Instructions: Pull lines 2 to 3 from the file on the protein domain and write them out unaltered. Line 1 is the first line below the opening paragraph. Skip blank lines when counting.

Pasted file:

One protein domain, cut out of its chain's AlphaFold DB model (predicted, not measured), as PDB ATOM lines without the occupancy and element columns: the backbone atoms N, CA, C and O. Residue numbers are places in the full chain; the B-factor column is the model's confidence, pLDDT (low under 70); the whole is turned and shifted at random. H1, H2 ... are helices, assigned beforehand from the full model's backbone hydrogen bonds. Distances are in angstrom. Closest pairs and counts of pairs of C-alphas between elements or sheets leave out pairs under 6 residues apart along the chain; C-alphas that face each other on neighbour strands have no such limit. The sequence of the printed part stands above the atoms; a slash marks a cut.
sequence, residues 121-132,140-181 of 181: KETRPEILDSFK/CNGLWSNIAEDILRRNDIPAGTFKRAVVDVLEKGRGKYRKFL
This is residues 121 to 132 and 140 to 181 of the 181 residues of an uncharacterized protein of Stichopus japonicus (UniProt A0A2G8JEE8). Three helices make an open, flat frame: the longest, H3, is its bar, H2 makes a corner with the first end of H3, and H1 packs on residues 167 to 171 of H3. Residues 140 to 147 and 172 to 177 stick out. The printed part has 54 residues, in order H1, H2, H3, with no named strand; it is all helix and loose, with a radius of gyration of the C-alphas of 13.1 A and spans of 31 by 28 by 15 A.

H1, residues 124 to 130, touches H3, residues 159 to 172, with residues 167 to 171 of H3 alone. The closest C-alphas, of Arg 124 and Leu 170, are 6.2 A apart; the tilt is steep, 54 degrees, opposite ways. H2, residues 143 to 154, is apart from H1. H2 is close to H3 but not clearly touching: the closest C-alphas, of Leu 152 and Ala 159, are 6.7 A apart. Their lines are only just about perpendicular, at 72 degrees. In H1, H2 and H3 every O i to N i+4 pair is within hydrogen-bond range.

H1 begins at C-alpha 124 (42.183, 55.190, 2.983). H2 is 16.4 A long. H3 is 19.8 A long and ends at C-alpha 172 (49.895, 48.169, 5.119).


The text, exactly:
This is residues 121 to 132 and 140 to 181 of the 181 residues of an uncharacterized protein of Stichopus japonicus (UniProt A0A2G8JEE8). Three helices make an open, flat frame: the longest, H3, is its bar, H2 makes a corner with the first end of H3, and H1 packs on residues 167 to 171 of H3. Residues 140 to 147 and 172 to 177 stick out. The printed part has 54 residues, in order H1, H2, H3, with no named strand; it is all helix and loose, with a radius of gyration of the C-alphas of 13.1 A and spans of 31 by 28 by 15 A.

H1, residues 124 to 130, touches H3, residues 159 to 172, with residues 167 to 171 of H3 alone. The closest C-alphas, of Arg 124 and Leu 170, are 6.2 A apart; the tilt is steep, 54 degrees, opposite ways. H2, residues 143 to 154, is apart from H1. H2 is close to H3 but not clearly touching: the closest C-alphas, of Leu 152 and Ala 159, are 6.7 A apart. Their lines are only just about perpendicular, at 72 degrees. In H1, H2 and H3 every O i to N i+4 pair is within hydrogen-bond range.